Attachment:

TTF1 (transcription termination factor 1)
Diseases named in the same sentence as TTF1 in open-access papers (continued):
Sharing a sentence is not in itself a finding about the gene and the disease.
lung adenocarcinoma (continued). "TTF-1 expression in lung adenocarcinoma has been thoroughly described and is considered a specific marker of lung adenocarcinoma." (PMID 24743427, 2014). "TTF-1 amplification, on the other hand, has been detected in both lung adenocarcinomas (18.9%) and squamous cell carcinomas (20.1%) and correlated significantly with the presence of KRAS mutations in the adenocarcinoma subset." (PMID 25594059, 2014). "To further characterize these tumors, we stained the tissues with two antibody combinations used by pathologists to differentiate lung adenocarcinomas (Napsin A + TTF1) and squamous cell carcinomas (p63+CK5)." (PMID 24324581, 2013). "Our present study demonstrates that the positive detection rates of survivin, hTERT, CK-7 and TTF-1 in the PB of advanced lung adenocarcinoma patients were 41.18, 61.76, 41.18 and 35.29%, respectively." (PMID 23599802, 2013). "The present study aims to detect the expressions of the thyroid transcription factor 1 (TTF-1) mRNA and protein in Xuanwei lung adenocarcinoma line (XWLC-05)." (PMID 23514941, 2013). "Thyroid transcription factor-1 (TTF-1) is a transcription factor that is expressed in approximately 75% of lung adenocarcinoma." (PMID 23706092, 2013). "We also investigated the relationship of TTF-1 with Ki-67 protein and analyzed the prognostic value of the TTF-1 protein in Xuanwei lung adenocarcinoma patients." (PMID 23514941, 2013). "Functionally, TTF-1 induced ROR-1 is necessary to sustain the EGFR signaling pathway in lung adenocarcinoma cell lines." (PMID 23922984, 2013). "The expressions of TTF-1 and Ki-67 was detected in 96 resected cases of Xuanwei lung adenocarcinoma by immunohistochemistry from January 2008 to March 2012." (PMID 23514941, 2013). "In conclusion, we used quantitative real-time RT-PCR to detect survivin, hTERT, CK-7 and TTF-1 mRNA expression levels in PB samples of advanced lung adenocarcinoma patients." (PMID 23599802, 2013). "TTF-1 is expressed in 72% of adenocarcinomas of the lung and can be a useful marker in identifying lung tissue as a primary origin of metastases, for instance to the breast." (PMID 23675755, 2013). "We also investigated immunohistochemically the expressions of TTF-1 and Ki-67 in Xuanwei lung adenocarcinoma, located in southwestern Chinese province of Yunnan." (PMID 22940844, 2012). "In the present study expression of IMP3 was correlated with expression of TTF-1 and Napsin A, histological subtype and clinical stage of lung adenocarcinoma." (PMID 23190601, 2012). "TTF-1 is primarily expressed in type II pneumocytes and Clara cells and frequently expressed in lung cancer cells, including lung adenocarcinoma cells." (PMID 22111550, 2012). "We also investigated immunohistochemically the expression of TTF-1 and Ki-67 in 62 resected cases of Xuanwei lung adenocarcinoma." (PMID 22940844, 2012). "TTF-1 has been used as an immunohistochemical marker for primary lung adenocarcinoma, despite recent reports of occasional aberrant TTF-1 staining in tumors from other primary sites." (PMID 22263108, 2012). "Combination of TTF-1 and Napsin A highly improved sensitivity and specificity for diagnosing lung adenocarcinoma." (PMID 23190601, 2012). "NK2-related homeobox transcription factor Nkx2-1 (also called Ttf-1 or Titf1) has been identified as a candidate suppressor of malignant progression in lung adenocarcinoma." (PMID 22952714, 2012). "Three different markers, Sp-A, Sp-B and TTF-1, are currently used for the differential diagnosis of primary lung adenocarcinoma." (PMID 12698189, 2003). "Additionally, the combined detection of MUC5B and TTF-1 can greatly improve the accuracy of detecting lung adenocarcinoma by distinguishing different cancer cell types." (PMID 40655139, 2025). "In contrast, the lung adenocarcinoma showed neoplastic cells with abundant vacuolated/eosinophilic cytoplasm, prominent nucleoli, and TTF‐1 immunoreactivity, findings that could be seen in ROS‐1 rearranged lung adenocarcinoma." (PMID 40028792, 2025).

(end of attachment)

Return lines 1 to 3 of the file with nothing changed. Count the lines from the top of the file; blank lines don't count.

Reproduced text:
TTF1 (transcription termination factor 1)
Diseases named in the same sentence as TTF1 in open-access papers (continued):
Sharing a sentence is not in itself a finding about the gene and the disease.